• I think 终于 will be more distinguishable from 快到 if the former is termed "at last" rather than "finally", because the context of the sentence as a whole connotes that 终于 here implied putting in a lot of effort which "finally", (completion), does not quite convey. This suggestion would solve the troublesome dichotomous relationship between 终于, (if termed "finally", complete), & 快到, ("arriving soon", incomplete) Commented Jul 29, 2020 at 3:44

No, I think there is no need to correct this. It is totally understandable and acceptable. I interpret the meaning of sentence 我终于快到中国了 as "finally, I nearly arrive China."

There is no need to modify the sentence however if you want you can. After omit 终于 the sentence still complete, understandable and acceptable. I interpret the meaning of sentence 我快到中国了 as "I nearly arrive China."


The sentence is good.

"终于" in Chinese grammar wiki:

终于 (zhōngyú) expresses that something has finally happened after a long wait. Usually the speaker is looking forward to what is happening at long last, and thus, 终于 (zhōngyú) typically carries a sense of joy or relief.

"终于" by itself can convey the meaning of "a long wait" (implicitly). You do not have to add extra context to express the long wait explicitly.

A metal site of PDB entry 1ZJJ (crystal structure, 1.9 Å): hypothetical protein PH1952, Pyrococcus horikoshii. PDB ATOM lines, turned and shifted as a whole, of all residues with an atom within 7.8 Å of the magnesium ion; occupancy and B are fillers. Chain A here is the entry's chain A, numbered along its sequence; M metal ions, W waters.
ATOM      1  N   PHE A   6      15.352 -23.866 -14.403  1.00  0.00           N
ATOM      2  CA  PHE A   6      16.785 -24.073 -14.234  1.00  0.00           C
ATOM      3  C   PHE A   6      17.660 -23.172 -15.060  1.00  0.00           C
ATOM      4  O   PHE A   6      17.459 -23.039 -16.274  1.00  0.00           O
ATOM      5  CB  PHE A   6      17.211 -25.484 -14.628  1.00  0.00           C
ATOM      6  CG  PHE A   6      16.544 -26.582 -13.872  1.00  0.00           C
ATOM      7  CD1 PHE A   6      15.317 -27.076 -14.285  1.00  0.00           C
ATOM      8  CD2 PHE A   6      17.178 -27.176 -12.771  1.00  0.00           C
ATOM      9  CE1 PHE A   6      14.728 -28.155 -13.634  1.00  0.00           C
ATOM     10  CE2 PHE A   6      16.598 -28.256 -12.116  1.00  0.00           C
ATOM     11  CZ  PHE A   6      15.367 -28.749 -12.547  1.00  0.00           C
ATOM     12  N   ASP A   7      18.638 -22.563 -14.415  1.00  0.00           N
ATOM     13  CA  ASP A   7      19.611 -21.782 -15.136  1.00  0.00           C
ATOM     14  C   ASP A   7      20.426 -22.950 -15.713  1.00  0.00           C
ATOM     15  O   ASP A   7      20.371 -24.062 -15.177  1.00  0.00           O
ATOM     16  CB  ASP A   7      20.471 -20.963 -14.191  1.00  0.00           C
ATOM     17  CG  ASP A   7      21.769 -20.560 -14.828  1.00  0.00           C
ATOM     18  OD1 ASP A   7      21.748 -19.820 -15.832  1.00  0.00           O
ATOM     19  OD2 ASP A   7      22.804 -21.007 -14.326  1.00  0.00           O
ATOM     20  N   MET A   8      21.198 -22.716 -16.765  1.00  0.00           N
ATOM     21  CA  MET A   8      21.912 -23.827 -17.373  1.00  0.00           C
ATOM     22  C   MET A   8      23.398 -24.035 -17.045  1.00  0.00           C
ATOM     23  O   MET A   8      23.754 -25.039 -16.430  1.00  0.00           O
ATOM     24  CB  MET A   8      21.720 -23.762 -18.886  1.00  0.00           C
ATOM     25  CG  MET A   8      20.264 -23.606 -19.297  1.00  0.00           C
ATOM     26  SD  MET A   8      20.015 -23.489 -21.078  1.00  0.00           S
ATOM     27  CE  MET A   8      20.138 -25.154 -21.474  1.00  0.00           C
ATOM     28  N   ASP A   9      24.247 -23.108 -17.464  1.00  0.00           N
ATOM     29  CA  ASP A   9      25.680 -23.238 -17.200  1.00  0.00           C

《现代汉语词典》gives the definition of 终于 as:


adverb, used to a situation that occur after various changes or wait



This is an interesting question. Technically, there is nothing wrong with the sentence.

终于 is usually to imply that one is waiting or expecting something for a long time and it finally comes. What's one expecting in 我终于快到中国了? It's 快到中国了(arrive at China soon). In practice, I couldn't imagine one has been waiting for a long time just to "nearly arrive the place he likes so much", instead of "arrive at it already".

So, my conclusion is that the sentence isn't wrong grammatically, but it doesn't seem to make much sense in practice if you think deep. I'd suggest correcting it.

PS. In correct-the-sentence exam, we'd expect to correct not only grammatical mistakes but logical or practical ones.

However, colloquially, we often hear 终于要到了;终于快到了; We may say this when we are in an airplane and have a long flight already and finally it will land soon.


the most common 2 cases: 我终于到中国了 i finally arrived to China. 我快到中国了 i will arrive china soon.

so the first one means the action is done, you arrived. the second one means the action still going on, you still need to travel.

Usually we dont combine these 2 states together, and we usually seperate them in below's fashion: 我终于快到中国了 => 终于,我快到中国了 finally, I will arrive to china soon. (maybe you trapped in a traffic jam or something and finally you can move now)

so to me it is correct, though a little bit un-common, but we understand the sentence.

So if you are required to correct the sentence, you can choose either way: 我终于到中国了 我快到中国了

Here is another sentence for you to correct, and it has the same problem as your question.